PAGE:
[20 September 2011]
With the imminent wide release of Europe ’72: The Complete Recordings, a 73-disc collection which provides listeners with every note from the Grateful Dead’s legendary 1972 European tour, this two-disc collection might temper one’s temptation to race headlong into such a massive undertaking. Coming nearly 40 years after the release of the monumental Europe ‘72, this sequel doesn’t live up to the original and, in fact, doesn’t come close to living up to several other archival recordings that have seen the light of day in recent years.
Because we Dead fans are obsessives and completists, the band’s archivist, David Lemieux, wisely chose only songs that did not appear on the original collection, including three that were bound for the original release but, as Peter Wolf might say, must have got lost, namely “Beat It on Down the Line”, “Next Time You See Me” and “Sing Me Back Home”. Moreover, care has been taken in other areas: “Good Lovin’” and “Dire Wolf” from the April 26 show at Frankfurt’s Jahrhunderthalle were not released on the 1995 collection Hundred Year Hall. There’s also the inclusion of “Dark Star” and “The Other One” in an hour-long jam from the Bickershaw Festival in Wigan, England – the only time those tracks were performed during the entire ’72 outing.
Where’s the beef? Well, it’s the Dead, so there are amazing moments of sublime distraction throughout. It’d be hard not to smile at the sound of “Sugaree”, and Ron “Pigpen” McKernan’s delivery of “Chinatown Shuffle” finds the band sounding looser, more relaxed than normal. It’s also a fantastic reminder that, for many, Pigpen was the early focal point of the band. That track and “Loser”, “Black-Throated Wind”, and several others are culled from an especially inspired set at Tivoli Concert Hall in Copenhagen, Denmark. On those tracks, the guitar playing, rhythm section and even Garcia’s vocals are especially vibrant.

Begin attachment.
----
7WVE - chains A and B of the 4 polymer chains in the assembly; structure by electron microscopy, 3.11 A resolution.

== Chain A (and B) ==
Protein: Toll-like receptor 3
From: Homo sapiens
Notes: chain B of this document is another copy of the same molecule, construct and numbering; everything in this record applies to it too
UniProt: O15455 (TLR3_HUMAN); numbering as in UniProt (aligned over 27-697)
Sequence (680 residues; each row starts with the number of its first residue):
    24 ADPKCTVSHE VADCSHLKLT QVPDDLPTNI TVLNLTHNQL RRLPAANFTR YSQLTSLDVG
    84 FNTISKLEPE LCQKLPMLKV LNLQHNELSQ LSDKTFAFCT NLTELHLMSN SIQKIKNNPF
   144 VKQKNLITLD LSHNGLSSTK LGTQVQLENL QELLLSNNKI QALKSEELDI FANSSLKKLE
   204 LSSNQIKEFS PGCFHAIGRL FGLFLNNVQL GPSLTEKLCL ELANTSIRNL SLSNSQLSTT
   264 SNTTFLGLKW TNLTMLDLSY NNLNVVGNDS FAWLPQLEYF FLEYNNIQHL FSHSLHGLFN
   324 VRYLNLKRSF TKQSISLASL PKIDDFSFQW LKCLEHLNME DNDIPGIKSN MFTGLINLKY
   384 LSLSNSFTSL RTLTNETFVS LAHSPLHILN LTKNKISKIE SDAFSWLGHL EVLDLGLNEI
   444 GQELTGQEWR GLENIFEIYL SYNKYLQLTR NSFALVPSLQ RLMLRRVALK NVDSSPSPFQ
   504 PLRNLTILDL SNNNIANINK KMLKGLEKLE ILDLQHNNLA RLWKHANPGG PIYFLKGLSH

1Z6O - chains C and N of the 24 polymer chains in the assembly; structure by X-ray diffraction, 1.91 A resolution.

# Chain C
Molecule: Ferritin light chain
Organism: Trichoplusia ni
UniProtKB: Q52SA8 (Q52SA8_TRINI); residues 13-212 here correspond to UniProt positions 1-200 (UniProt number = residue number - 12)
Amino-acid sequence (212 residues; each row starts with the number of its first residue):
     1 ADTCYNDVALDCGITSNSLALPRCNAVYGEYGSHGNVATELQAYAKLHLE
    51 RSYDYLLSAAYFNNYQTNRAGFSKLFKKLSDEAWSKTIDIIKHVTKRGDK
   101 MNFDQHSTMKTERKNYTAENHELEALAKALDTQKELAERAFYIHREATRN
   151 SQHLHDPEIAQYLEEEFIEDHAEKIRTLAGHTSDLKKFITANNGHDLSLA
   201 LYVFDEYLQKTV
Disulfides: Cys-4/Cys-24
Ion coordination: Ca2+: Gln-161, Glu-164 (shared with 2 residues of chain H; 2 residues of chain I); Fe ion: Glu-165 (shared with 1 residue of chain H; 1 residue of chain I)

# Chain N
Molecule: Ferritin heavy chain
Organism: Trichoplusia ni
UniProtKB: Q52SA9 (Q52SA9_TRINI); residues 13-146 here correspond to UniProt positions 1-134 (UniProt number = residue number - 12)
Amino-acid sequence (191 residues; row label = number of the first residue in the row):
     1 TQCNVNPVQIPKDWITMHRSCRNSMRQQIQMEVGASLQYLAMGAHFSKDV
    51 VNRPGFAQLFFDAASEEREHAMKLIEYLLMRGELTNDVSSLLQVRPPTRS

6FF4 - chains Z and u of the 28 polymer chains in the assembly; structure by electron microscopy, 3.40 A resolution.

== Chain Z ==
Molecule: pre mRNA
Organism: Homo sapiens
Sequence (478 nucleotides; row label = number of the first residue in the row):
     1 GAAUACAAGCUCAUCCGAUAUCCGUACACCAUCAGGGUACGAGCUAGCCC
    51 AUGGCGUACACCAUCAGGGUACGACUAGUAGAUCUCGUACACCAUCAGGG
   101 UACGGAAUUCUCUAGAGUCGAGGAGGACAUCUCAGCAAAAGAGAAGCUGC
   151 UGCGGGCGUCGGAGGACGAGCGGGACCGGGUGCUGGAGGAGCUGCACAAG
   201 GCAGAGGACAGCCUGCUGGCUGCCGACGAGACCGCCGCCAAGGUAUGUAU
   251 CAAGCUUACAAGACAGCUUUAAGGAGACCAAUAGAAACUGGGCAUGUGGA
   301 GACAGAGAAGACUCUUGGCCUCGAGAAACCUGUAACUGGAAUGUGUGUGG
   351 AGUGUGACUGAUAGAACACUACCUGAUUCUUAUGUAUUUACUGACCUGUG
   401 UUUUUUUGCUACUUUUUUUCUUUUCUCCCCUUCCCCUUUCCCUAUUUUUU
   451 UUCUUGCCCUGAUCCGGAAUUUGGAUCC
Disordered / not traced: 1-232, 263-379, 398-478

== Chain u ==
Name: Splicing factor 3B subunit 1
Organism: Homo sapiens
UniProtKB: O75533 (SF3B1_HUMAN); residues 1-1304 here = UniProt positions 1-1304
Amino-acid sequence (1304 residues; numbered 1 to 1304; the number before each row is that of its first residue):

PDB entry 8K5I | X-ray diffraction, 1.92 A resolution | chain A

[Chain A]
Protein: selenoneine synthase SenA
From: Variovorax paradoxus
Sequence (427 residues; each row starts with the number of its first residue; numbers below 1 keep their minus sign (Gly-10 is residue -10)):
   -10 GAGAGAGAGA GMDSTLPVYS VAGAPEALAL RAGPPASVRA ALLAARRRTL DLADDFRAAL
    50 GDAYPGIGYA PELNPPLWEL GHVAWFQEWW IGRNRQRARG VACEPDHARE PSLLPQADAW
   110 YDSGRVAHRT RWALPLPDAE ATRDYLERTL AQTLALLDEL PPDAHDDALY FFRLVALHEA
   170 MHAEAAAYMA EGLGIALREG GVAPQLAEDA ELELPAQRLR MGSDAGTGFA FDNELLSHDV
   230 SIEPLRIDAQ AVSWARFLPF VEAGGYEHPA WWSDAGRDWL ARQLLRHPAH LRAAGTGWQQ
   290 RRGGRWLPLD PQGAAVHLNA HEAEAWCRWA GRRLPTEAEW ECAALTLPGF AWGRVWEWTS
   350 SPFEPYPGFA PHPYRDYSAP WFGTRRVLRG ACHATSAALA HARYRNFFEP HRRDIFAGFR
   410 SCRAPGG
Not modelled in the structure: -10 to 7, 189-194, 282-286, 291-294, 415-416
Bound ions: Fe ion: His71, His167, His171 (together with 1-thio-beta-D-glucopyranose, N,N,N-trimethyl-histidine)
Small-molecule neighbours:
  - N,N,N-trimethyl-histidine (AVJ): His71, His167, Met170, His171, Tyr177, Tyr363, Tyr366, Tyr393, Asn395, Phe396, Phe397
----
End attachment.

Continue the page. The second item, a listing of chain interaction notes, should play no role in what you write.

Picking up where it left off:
This trek also marks the entrance of Keith and Donna Godchaux, undeniably the two most controversial figures in Grateful Dead history, but, here, as on the original Europe ‘72, the mannerisms that by the end of the ‘70s would make the couple almost intolerable in the context of the Dead, are wholly absent. Keith’s keyboards are especially inspired throughout and provide evidence of how he came upon the gig in the first place.
The downside of the collection, and one thing that has long angered this writer, is the abuse that Garcia inflicted upon his beautiful voice. When he possessed full power of that fine instrument – see “Tennessee Jed” from the original Europe ‘72 for a prime example – his ability to move the listener was infinite. When that amazing voice was compromised – such as on the opening “Bertha” here, where he sounds a little road weary – it’s hard to listen to the damage done to such a fragile but integral element of the Dead’s music and not feel a little cheated.
In the end, the first collection here is more sure-fire than the second: aside from a fairly strong reading of Merle Haggard’s “Sing Me Back Home”, the second disc wallows in subpar performances and suffers from a mix that is occasionally zero dimensional. Aside from their rarity, the Bickershaw tracks are hit-and-miss and, although perhaps of interest to completists, those seeking the real power and awe of the Dead are best advised to look toward the first Europe ‘72 album or several of the aforementioned archival recordings from the era. Like many sequels, this one also disappoints, but maybe that’s also part of its charm. In fact, if you’ll excuse me, I have to place an order for the Europe ’72: The Complete Recordings boxed set. No matter what, it seems I just can’t get enough of the Dead.